Since 2005, the Italian authorities, based on evidence from these three archives, have repatriated about 200 antiquities, from the University of Virginia (Ford 2008; Isman 2008:25, Isman 2009:87-88), Boston Museum of Fine Arts (Gill & Chippindale 2006; silver 2010:263-264), J. Paul Getty Museum (in three different occasions, for the first see Gill & Chippindale 2007; Gill:2010:105-106; Silver 2010:268; for the second and third see Gill 2012b and Ng & Felch 2013, respectively), Metropolitan Museum of Art (in two different occasions, for the first see Silver 2010:252-253; Gill 2010:106; for the second see Gill 2012a:64), Princeton University Museum of Art (in 2 different occasions, for the first see Gill and Chippindale 2007:224-225; Gill 2009a; Gill 2010:106-107; for the second see Gill 2012: Felch 2012a), Cleveland Museum of Art (Gill 2010:105), the Shelby White/Leon Levy private collection (Gill 2010:108; Silver 2010:272), Royal-Athena Galleries (dealer Jerome Eisenberg, see Gill 2010:107-108; Isman in Godart, De Caro & Gavrili 2008:24), the Minneapolis Institute of Art (Padgett 1983-86 [1991]; Padgett 1984; Gill 2009b:85; Gill & Tsirogiannis 2011:32; Boehm 2011) and the Dietrich Von Bothmer private collection of vase fragments in the Metropolitan Museum of Art (Gill 2012a:64). Recently, Toledo Museum of Art agreed to return an Etruscan Hydria to Italy (The United States Attorney's Office 2012), while Dallas Museum of Art announced the return of 5 antiquities to Italy and 1 antiquity to Turkey (Richter 2012; Gill 2013b). From the numerous antiquities depicted in the three confiscated archives, the Greek authorities have managed to repatriate only 2 so far, both from the Getty Museum in 2007 (Gill & Chippindale 2007:205, 208; Felch & Frammolino 2011:290).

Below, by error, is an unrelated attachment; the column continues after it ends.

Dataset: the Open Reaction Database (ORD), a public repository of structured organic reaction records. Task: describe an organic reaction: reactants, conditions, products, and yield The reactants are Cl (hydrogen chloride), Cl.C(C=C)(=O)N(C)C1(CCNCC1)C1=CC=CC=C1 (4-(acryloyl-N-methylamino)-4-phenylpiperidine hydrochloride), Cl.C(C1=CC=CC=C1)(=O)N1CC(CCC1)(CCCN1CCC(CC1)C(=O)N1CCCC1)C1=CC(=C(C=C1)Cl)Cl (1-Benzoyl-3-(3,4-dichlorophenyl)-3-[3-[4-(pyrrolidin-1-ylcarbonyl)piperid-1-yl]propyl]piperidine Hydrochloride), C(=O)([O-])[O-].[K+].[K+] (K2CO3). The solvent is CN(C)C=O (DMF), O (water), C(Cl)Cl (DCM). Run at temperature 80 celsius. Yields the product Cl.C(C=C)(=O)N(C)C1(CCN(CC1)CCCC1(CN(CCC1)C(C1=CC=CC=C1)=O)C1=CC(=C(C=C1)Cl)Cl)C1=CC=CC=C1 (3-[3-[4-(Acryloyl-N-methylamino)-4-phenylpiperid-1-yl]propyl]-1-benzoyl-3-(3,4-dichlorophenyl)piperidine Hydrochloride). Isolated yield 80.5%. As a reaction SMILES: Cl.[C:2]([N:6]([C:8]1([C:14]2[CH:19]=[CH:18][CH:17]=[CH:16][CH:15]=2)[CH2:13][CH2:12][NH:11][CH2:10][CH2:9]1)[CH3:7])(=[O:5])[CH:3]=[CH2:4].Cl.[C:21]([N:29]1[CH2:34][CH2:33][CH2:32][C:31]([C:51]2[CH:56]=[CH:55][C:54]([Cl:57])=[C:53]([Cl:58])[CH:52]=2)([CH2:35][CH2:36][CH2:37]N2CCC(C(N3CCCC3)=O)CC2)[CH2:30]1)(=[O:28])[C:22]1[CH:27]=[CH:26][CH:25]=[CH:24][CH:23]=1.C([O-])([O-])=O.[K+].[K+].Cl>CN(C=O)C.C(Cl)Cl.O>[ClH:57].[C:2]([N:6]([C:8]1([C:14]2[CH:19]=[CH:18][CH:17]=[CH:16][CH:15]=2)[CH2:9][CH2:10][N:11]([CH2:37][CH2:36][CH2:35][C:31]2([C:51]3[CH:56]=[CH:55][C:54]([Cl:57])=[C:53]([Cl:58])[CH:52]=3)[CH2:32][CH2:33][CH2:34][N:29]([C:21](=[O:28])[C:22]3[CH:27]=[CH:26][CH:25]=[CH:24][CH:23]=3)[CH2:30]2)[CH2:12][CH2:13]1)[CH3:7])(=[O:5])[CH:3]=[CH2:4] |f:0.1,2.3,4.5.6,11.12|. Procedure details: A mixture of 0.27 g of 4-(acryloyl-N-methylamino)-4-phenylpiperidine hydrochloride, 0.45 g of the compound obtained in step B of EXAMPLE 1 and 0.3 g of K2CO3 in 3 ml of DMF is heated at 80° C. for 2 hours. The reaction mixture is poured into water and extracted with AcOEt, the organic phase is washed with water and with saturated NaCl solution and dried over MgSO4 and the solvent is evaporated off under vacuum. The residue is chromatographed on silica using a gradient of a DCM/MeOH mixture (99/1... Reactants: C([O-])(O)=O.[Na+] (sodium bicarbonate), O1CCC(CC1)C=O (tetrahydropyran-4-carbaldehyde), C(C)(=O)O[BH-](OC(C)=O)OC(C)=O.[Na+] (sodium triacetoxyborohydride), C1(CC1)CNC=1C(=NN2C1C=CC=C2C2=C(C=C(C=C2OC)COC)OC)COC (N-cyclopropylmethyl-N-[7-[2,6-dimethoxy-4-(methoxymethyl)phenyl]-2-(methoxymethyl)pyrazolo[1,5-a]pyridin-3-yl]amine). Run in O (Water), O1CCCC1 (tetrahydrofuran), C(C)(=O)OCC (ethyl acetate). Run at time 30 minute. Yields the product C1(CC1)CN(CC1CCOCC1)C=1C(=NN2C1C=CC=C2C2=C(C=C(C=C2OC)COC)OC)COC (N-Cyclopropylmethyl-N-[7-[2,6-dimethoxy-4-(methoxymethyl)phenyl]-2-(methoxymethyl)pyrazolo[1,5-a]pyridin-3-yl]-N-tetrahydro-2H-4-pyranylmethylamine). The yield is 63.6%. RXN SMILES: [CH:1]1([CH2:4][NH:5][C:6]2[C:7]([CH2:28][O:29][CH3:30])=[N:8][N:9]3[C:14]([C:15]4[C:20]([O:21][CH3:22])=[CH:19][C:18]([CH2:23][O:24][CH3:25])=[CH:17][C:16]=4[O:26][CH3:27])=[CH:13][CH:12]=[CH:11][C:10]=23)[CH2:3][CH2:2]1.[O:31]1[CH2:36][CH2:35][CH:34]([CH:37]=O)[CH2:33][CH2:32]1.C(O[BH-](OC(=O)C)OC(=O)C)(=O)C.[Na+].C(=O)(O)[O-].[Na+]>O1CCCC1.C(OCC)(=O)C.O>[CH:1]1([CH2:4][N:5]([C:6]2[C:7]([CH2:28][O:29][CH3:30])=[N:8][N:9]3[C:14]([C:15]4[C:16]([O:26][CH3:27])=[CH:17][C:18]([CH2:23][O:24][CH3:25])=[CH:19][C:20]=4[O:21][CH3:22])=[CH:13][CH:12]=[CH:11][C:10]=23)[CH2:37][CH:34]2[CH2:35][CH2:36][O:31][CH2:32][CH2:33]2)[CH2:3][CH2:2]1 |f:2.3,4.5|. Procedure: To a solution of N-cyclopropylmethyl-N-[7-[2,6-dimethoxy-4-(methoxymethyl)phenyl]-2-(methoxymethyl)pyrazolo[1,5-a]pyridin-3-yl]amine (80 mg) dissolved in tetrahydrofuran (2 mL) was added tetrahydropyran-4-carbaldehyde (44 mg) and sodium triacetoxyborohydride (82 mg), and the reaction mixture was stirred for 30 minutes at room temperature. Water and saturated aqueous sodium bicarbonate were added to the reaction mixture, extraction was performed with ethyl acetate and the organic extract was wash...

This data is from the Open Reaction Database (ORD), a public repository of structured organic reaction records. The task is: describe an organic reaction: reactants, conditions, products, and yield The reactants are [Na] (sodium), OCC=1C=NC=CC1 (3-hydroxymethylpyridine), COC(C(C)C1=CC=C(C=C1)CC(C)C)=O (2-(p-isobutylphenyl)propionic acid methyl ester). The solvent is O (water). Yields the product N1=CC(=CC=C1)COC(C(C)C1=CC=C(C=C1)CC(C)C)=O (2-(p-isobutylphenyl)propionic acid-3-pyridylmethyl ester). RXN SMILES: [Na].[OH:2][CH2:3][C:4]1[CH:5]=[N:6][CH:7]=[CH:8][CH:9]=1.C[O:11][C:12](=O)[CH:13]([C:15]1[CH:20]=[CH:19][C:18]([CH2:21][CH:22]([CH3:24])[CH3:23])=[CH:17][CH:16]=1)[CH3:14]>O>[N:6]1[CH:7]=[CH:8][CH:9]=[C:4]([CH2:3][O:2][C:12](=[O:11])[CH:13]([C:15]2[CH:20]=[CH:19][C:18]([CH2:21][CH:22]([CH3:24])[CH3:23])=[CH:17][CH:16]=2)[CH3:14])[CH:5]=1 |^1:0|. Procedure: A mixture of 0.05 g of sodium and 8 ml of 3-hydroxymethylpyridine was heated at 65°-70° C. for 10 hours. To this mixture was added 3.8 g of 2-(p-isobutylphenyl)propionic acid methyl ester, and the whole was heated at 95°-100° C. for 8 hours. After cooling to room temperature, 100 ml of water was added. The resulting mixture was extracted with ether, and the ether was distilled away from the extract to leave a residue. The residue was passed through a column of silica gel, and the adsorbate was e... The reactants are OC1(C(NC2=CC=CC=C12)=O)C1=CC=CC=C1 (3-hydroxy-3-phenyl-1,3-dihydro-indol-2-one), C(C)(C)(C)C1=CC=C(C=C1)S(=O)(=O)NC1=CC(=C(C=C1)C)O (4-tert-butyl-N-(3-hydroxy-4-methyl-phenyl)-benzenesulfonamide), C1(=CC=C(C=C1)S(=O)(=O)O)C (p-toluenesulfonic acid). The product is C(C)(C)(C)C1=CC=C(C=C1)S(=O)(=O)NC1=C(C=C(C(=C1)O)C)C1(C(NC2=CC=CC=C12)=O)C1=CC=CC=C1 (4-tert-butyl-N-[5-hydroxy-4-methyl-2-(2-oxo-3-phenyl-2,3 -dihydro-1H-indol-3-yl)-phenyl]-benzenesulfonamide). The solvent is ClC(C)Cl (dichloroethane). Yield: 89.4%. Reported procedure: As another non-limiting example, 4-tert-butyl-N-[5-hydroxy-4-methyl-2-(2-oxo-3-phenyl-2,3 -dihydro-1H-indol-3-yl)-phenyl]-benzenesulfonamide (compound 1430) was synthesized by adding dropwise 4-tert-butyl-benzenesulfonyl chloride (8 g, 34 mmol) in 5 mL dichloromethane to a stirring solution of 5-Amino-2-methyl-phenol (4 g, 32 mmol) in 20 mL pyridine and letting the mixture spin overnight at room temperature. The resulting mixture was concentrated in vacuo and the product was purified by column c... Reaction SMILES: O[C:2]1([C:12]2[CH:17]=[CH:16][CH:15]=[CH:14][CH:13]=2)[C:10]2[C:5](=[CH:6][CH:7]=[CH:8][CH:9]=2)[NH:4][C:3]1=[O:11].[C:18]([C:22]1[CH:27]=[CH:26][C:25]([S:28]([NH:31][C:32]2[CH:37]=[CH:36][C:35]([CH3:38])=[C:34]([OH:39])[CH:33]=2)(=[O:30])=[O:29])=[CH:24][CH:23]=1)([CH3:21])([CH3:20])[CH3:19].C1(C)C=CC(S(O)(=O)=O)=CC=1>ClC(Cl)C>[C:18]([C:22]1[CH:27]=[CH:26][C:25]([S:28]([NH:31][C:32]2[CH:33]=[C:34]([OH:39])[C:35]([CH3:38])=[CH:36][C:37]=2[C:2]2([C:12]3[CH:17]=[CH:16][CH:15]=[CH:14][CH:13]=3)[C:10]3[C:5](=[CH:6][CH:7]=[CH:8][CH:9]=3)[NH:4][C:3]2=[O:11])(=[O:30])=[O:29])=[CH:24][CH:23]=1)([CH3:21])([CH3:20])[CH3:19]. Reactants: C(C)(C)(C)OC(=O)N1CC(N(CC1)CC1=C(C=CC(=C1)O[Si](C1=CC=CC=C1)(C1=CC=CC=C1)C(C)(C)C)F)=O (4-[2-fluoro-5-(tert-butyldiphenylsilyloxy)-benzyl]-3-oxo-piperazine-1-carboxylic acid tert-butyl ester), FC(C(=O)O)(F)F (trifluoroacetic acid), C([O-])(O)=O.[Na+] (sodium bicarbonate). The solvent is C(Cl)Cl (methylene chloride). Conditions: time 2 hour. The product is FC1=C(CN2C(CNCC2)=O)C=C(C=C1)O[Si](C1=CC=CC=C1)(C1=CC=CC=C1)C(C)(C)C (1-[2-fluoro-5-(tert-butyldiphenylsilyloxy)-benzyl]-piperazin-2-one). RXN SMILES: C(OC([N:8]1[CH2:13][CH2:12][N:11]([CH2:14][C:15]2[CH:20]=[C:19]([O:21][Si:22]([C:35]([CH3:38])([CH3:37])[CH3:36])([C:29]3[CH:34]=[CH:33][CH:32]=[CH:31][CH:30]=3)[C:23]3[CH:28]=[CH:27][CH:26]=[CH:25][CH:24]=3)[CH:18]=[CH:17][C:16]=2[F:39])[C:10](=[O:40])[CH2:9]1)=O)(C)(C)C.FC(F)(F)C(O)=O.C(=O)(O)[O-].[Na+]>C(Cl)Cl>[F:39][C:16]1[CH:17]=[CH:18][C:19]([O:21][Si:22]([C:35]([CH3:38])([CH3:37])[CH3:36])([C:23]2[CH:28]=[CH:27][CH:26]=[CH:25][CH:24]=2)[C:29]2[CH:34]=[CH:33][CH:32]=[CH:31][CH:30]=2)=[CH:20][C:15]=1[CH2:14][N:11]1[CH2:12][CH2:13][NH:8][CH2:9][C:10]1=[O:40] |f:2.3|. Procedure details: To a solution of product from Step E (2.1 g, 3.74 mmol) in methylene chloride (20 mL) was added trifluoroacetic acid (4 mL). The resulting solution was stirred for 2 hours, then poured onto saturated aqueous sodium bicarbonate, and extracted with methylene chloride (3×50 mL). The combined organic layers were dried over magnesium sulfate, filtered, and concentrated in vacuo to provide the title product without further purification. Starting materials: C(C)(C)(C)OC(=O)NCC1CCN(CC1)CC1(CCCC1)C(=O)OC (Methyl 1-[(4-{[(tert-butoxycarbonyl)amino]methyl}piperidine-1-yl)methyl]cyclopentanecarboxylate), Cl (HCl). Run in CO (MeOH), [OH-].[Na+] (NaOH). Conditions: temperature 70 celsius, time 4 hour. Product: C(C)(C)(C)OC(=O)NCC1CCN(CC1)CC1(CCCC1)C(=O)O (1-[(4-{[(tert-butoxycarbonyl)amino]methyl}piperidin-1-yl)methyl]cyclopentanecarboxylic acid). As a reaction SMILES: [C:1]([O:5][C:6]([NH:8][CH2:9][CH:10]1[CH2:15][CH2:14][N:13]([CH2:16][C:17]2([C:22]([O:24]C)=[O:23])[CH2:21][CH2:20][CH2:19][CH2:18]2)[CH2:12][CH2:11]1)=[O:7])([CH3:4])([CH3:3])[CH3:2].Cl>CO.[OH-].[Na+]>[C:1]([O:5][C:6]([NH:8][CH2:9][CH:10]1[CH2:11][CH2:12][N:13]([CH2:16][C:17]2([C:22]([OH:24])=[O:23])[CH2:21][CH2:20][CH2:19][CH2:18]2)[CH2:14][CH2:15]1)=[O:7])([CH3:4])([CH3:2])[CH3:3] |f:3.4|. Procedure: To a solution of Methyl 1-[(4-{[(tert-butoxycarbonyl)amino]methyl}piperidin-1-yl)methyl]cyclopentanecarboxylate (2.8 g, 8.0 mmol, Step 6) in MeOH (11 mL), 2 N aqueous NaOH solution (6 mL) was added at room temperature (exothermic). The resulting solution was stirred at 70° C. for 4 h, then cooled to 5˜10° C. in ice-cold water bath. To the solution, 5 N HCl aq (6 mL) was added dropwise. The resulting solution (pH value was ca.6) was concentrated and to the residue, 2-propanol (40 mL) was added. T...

Following their repatriation, these antiquities were published and exhibited with acknowledgement of their looted past (Godart & De Caro 2007; Godart, De Caro & Gavrili 2008), revealing the true nature of most antiquities in the confiscated archives. So incriminating is the evidence in the three archives presented by the authorities during the negotiations for each object that in no case has any museum, private collection or dealer tried to defend their acquisitions in court. The reason is that the photographic evidence presents, in most cases, the oldest part of the object's modern collecting history ("provenance," its first appearance after being looted; smashed and covered with soil, or recently restored, without any previously documented legal collecting history. An attempt to defend their illicit acquisitions during a court case would have brought (apart from the inevitable surrender of the object(s)) a long-lasting negative publicity for the museums, private collectors and dealers involved, additional embarrassment, an extra financial loss and the possibility that their and others' involvement in more cases of looted antiquities would be revealed. The subsequent returns in 2012 and 2013 from the Getty Museum to Italy and from the Metropolitan Museum of Art to Italy in 2012 prove that point. 
Although each repatriation case attracted massive media attention (Miles, 2008:357; Felch & Frammolino 2011:284) and non-specialists around the world began to be informed about the true nature of the modern international antiquities market, the market itself reacted badly. Having missed the 1970 UNESCO opportunity to reform, the market is now losing a second chance to change its attitude, since it is continuing to offer antiquities depicted in the three confiscated archives (Gill & Tsirogiannis 2011).
The ninth issue of The Journal of Art Crime, edited by Noah Charney and published by ARCA, is available electronically (pdf) and in print via subscription and Amazon.com. The Associate Editor is Marc Balcells (ARCA '11), Graduate Teaching Fellow, Department of Political Science, John Jay College of Criminal Justice -- The City University of New York.